Smartphones, travel time-use, and attitudes to public transport services. Insights from an explorative study of urban dwellers in two Norwegian cities
MetadataShow full item record
Original versionInternational Journal of Sustainable Transportation. 2017, 11 (8), 602-610. 10.1080/15568318.2017.1292373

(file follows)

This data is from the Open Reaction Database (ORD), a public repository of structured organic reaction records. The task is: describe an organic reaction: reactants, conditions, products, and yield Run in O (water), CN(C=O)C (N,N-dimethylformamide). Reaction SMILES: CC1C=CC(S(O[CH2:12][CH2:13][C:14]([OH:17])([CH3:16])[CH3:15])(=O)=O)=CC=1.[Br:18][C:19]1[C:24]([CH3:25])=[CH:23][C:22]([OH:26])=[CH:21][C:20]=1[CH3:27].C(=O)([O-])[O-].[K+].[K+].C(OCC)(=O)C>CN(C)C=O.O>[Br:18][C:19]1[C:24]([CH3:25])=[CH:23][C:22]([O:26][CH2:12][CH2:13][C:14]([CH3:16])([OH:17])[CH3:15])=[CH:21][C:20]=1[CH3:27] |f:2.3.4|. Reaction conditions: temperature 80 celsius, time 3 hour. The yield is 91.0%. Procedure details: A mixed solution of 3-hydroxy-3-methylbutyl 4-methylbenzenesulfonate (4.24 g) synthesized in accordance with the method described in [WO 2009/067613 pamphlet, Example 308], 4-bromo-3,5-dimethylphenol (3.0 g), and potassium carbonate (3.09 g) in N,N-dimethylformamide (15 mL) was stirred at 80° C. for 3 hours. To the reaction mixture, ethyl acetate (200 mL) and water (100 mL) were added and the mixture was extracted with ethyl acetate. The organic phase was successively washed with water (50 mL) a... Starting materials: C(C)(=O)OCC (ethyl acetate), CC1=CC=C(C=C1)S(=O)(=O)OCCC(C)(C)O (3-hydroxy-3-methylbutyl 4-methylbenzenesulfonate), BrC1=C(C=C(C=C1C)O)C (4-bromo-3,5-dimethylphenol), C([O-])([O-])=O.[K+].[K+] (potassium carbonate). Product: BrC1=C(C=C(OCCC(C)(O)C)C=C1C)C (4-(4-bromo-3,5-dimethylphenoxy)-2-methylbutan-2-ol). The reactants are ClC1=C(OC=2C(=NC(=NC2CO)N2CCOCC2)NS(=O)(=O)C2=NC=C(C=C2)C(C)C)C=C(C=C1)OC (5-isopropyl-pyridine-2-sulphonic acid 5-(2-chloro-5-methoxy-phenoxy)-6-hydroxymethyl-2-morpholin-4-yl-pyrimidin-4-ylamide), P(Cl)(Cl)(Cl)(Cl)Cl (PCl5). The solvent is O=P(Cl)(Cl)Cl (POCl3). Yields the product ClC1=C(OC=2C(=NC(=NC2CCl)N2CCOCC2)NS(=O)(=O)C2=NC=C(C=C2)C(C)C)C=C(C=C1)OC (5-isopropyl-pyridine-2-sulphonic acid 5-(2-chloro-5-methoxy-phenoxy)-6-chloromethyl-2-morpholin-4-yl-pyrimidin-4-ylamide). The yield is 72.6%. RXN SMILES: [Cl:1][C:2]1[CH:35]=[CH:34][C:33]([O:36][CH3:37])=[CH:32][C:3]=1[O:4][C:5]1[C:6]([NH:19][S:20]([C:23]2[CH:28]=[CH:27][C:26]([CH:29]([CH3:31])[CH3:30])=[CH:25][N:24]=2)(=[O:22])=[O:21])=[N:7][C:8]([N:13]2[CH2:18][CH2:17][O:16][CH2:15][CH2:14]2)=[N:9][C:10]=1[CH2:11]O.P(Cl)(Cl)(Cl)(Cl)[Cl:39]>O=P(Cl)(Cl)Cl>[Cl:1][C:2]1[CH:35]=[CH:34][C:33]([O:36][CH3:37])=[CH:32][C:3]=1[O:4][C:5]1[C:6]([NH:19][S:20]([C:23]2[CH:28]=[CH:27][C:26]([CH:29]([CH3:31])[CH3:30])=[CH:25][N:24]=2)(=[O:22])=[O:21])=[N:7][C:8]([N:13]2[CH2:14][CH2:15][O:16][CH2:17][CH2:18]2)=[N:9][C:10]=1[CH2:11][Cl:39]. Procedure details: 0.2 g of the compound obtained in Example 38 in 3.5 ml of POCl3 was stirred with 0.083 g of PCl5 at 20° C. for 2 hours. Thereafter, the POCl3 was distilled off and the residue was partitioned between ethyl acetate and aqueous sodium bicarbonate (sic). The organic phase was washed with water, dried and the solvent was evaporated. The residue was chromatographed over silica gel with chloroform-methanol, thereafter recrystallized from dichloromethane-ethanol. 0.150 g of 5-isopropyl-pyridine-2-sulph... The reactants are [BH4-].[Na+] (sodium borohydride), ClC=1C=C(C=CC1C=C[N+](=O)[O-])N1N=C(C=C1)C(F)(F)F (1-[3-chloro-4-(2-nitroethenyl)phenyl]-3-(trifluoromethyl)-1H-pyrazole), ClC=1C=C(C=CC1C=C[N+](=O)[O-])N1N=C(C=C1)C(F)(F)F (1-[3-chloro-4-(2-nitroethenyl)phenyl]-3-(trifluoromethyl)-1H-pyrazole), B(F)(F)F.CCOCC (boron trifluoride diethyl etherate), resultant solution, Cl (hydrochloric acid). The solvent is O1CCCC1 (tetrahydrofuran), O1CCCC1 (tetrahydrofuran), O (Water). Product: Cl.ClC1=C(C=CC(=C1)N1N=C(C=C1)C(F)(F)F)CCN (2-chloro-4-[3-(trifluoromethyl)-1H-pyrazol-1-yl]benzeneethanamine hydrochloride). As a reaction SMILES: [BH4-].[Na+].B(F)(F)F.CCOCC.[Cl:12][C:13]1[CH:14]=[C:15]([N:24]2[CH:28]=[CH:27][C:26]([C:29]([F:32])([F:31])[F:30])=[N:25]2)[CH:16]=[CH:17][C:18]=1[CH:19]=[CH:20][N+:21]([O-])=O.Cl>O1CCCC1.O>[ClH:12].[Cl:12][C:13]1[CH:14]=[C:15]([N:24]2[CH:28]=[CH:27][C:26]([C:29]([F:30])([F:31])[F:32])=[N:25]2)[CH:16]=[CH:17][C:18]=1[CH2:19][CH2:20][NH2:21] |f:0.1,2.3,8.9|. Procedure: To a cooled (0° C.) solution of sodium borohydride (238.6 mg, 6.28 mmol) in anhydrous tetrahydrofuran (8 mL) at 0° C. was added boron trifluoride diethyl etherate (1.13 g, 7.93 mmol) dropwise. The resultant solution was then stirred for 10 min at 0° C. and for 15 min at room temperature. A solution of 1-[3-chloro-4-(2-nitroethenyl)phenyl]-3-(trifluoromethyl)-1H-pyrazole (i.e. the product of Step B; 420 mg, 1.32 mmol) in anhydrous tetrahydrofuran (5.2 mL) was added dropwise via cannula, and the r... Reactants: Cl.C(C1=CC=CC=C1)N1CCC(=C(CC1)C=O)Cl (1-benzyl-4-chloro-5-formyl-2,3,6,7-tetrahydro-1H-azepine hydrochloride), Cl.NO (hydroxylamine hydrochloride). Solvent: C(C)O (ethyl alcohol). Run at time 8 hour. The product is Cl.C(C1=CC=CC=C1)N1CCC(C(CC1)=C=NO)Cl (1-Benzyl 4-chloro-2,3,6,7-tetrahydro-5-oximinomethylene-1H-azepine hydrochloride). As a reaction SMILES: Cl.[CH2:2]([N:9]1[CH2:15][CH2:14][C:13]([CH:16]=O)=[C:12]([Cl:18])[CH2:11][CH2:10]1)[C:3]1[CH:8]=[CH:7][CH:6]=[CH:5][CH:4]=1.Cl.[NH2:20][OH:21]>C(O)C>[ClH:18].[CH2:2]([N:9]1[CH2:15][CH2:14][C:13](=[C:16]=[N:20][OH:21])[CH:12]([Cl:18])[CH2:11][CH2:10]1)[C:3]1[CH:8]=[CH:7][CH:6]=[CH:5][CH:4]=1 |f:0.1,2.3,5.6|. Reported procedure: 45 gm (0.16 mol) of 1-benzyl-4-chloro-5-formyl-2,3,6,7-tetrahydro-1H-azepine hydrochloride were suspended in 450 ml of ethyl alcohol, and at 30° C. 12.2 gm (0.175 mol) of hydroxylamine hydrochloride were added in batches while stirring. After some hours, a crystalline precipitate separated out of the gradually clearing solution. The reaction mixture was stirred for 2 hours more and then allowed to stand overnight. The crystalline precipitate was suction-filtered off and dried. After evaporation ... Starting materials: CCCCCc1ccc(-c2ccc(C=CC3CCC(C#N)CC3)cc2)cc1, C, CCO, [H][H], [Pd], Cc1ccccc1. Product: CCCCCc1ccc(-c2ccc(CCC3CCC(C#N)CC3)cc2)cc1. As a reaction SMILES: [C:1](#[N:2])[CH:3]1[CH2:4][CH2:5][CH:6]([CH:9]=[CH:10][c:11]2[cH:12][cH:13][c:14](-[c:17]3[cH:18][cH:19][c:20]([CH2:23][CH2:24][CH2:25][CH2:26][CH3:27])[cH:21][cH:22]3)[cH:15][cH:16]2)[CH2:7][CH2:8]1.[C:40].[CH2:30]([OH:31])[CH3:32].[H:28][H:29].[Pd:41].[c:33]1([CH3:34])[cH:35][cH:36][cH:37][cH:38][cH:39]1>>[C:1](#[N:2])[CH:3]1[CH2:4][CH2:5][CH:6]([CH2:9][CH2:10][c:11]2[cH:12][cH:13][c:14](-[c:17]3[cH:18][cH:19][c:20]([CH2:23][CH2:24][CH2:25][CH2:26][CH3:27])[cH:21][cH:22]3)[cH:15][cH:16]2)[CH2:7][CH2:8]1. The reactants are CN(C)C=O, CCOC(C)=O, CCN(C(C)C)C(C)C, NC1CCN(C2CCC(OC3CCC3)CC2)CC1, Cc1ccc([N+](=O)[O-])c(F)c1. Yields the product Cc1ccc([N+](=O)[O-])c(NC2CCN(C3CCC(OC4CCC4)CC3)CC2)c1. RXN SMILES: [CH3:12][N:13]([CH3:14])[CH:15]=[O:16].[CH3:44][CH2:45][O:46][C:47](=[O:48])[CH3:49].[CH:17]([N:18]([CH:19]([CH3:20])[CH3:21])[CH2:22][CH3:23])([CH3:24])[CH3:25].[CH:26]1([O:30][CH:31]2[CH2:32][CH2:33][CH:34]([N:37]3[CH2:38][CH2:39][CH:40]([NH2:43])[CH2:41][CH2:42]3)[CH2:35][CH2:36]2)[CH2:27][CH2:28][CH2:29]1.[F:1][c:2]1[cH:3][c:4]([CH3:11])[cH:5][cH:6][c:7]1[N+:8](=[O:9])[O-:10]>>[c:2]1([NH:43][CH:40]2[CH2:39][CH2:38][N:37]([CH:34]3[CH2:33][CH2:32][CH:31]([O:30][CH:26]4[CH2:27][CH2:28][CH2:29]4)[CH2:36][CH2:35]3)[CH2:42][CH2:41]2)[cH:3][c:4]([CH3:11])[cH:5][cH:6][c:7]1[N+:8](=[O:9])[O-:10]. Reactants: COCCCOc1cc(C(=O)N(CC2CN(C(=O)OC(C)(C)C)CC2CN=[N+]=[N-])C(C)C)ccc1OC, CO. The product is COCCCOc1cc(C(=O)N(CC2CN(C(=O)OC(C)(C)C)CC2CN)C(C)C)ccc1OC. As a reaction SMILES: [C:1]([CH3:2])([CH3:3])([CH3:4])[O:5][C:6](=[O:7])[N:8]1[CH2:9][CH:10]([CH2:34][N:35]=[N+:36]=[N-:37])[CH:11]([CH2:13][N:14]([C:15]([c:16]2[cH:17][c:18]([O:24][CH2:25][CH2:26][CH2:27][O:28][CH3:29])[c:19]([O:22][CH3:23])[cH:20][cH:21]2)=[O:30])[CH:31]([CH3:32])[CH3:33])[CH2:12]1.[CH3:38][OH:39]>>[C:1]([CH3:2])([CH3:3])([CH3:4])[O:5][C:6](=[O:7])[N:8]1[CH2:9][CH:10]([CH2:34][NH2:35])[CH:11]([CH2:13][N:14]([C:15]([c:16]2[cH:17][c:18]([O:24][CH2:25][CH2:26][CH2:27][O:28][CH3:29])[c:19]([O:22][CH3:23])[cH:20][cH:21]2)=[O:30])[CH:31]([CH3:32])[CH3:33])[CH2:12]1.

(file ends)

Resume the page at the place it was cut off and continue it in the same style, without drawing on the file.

The uptake of mobile media with internet connection has increased rapidly in almost every part of the world, and this has significantly changed how public transport passengers use their travel time. Studies have documented that use of mobile information and communication technologies (ICT) while traveling has the potential to enrich use of travel time and in some cases, strengthen positive attitudes towards public transport. The alternative hypothesis—that mobile communication technologies make travelers more critical and demanding, e.g., due to the risk of interference—has so far hardly been explored through empirical studies. Based on a web-based survey of travelers in two of the largest cities in Norway (Oslo and Trondheim), this paper investigates how use of smart devices are related to general attitudes toward public transportation services. A segmentation of travelers in three clusters based on their mobile use habits, shows that the most active group of mobile media users—a group of younger and middle-aged urban dwellers—were those who bore the most critical attitudes to the public transport services. In contrast, the groups that used their mobile phones rarely, or less actively, on their public transport trips were more satisfied. The findings suggests that a new generation of “equipped travelers” has developed expectations regarding their public transport journeys that service providers might have problems to fulfill in current times. Thus, there is a risk of the most active smartphone users developing negative attitudes to public transport if (or when) their experiences are not improved.